As I have said in previous blogs, the relative shortage of Irish sources means that every record linking a name to a place is potentially useful. I therefore offer you a few obscure possibilities from time to time. One such source is Grand Jury Presentments. Grand Juries were the forerunners of the modern County Councils. They were a panel of major landowners in each county formed to make decisions on legal and other matters. They were originally responsible only for the justice system, but this was gradually expanded to commissioning of local public works, i.e. building of roads and bridges, and maintenance of public buildings (infirmaries, courthouses, jails etc). It funded these works by means of a county tax on land, known as a cess or ‘rates’. Catholics could not legally serve on grand juries until 1793, and even after this date the jury lists were still predominantly protestant. They met in spring and summer, just after the regular Assizes (local court) sessions. In these sessions, they would hear ‘presentments’, i.e. proposals for grants for the construction or maintenance of roads and bridges etc. The family history relevance is that the proposals include the names of proposed contractors. On occasion, they may also specify the work to be done by reference to the property of individuals. For example, ‘to build a bridge over the river Lingane at Maurice Shea’s house’ or ‘to repair .. the mail coach road.. between Timothy Duggan’s ditch and Thomas Butler’s gate, all in the townland of Ballydrihid’ (Both from Limerick GJP 1831)
There was widespread corruption in the Grand Juries. As the members were local landowners, jurors could enhance the value of their estates by building walls, roads or bridges which made their properties more accessible or functional, but which were of little public benefit. Accounts of garden and demesne walls being built using public money are in the report of an 1827 Select Committee which investigated the system. A side-effect was that the more remote or wild parts of certain counties (e.g. Mayo) in which there were few resident local gentry, remained without any roads or bridges. To add to this, the landowners would themselves submit proposals to conduct work, often fronted by one of their staff. They would then contract their tenants to do the work and allow the payment against their rents. The system was effectively ended in 1898.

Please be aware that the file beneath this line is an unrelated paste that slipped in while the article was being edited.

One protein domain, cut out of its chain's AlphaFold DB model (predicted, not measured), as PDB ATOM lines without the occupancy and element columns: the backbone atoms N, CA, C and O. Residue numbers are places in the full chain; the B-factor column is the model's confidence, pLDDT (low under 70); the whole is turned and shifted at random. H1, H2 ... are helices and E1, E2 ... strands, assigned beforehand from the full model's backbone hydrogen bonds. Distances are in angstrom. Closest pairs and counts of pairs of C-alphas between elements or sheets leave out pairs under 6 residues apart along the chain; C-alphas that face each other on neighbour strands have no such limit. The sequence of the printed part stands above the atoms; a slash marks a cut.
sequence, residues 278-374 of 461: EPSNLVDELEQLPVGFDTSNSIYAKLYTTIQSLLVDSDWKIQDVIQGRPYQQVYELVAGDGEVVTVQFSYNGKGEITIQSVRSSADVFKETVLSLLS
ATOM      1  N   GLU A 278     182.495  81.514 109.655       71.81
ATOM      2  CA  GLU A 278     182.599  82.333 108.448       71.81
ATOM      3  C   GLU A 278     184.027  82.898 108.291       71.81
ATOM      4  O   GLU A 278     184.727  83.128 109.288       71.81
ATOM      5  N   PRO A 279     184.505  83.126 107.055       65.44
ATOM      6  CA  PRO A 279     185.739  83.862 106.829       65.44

The records state the names of the lead contractors, and a short specification of the work. Some examples from the Limerick Grand Jury of 1831 are;
KINGSTON, Earl; MONTGOMERY, Thomas; O'CALLAGHAN, Daniel; DONOHOE, John: to build a bridge of one arch over the river Barabee, on the road from Hospital to Clogheen, between the townlands of Skeheenarinky & Barabee
LISMORE, Lord; TAYLOR, Edwin; GRUBB, Samuel; MURPHY, Martin: to build a bridge between Michael KENNELLY'S house and his land at Kilballyboy - road from Clogheen to Dungarvan
So, who were these people? The lead persons are local ‘gentlemen’ who may also have been Grand Jurors. The others are likely to be tradesmen with specialist skills in bridge-building.
Many of these records are available in county archives or County libraries, while others are in the National Library of Ireland. For instance, Cork Archives has records from 1834–1898; Louth (1815 and 1823-99); Wexford (1847-1900); Limerick (1809-1900); and Donegal (1753-1899). Ireland Genealogy Projects has also indexed these records for some counties (e.g. Tipperary). Others can be downloaded from Archive CD Books. However, they are increasingly being made available on-line. If you are interested in a particular county, it may be worth looking to see if these records are available from some source.
Caption for illustration: Extract from the Grand Jury Presentments of Kilkenny in Spring 1832.